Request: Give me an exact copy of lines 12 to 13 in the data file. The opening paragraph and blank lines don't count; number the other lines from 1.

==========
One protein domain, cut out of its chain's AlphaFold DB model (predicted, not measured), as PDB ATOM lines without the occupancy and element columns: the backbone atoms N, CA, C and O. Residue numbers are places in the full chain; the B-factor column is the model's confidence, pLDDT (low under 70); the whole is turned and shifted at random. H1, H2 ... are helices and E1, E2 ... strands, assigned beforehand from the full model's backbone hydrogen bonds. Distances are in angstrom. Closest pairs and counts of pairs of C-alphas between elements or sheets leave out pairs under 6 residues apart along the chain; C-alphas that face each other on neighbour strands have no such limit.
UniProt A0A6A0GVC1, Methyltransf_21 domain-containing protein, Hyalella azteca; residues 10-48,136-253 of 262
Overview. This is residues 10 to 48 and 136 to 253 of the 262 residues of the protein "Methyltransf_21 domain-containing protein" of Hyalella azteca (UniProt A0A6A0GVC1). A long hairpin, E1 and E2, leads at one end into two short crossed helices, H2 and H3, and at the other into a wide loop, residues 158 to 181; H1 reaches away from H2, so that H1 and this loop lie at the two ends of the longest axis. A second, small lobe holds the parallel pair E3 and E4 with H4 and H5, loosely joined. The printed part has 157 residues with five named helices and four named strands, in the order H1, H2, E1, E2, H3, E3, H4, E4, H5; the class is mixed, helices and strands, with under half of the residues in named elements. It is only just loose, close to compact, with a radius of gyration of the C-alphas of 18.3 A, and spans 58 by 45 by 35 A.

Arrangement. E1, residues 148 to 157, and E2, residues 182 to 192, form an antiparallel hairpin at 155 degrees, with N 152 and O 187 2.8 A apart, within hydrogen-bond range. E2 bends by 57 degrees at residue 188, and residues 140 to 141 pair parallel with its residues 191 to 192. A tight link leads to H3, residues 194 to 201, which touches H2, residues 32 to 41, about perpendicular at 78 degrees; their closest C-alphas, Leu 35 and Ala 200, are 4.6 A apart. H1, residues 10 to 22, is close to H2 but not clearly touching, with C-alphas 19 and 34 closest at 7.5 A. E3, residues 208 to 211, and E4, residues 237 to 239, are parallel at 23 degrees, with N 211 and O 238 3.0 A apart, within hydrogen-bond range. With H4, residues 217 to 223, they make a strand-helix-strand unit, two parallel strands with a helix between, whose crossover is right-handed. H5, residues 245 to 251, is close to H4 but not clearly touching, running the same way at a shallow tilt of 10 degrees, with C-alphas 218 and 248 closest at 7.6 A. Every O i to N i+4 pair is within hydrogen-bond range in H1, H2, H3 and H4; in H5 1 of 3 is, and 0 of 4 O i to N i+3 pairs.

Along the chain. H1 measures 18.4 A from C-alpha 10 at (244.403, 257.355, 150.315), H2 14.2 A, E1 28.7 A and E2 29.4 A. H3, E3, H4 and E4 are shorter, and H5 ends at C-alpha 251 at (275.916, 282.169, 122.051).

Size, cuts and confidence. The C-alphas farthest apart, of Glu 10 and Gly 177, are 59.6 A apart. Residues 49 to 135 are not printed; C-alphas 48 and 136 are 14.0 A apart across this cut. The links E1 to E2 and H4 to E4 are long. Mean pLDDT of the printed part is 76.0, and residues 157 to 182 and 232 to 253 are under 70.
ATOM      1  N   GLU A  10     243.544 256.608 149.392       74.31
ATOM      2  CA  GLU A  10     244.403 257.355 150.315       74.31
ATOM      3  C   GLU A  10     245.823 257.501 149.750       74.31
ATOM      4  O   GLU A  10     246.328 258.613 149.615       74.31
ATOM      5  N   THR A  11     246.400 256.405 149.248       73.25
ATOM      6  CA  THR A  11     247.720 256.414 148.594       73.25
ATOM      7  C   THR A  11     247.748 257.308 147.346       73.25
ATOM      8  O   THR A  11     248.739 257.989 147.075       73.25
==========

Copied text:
ATOM      7  C   THR A  11     247.748 257.308 147.346       73.25
ATOM      8  O   THR A  11     248.739 257.989 147.075       73.25